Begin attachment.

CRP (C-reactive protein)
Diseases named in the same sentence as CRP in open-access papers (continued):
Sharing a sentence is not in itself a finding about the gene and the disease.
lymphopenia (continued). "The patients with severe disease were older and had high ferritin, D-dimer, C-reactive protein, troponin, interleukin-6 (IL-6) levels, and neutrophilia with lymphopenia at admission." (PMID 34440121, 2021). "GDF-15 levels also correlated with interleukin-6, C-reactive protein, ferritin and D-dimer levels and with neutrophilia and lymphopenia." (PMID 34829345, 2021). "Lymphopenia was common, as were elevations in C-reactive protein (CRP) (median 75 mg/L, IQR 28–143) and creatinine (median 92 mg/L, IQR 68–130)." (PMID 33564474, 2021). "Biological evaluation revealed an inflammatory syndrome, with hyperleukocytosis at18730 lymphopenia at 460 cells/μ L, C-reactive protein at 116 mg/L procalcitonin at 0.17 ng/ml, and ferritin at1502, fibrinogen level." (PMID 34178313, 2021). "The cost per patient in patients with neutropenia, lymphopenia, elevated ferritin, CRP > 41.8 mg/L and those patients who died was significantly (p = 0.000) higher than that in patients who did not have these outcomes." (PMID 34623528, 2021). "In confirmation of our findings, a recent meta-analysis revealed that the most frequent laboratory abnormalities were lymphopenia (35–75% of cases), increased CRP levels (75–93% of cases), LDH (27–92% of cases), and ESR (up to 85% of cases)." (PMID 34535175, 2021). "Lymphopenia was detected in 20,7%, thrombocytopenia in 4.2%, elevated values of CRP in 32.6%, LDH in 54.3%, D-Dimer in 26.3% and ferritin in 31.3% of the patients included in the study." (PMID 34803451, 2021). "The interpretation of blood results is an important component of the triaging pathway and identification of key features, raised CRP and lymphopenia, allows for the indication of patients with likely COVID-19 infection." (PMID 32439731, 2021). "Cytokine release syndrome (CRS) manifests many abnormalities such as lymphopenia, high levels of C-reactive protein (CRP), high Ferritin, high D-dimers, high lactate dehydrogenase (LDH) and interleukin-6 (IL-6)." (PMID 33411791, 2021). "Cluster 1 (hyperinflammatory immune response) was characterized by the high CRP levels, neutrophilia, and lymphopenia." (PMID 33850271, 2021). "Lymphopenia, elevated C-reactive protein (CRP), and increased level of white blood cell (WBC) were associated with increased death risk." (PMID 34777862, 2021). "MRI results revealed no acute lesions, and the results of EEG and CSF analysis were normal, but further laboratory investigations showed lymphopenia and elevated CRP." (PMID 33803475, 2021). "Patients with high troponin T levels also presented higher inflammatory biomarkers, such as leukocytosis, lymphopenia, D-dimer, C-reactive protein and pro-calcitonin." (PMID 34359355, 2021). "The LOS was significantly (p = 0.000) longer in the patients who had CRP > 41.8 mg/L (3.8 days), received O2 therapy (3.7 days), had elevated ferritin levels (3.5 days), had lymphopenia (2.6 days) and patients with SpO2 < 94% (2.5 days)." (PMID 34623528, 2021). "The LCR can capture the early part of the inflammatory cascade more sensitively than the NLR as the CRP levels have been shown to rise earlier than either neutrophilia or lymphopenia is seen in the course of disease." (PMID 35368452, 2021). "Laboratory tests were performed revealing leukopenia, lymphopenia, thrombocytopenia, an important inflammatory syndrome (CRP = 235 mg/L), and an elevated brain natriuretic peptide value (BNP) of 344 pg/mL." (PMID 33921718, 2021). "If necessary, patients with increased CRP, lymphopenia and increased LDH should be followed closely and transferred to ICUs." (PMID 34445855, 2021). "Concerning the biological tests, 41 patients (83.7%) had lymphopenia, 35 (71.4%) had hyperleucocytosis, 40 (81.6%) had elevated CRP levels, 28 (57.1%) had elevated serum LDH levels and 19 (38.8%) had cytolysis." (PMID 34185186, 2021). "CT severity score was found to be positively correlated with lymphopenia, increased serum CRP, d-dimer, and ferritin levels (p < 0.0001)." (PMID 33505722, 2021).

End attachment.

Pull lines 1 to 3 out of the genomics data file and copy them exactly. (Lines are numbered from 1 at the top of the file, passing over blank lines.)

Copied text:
CRP (C-reactive protein)
Diseases named in the same sentence as CRP in open-access papers (continued):
Sharing a sentence is not in itself a finding about the gene and the disease.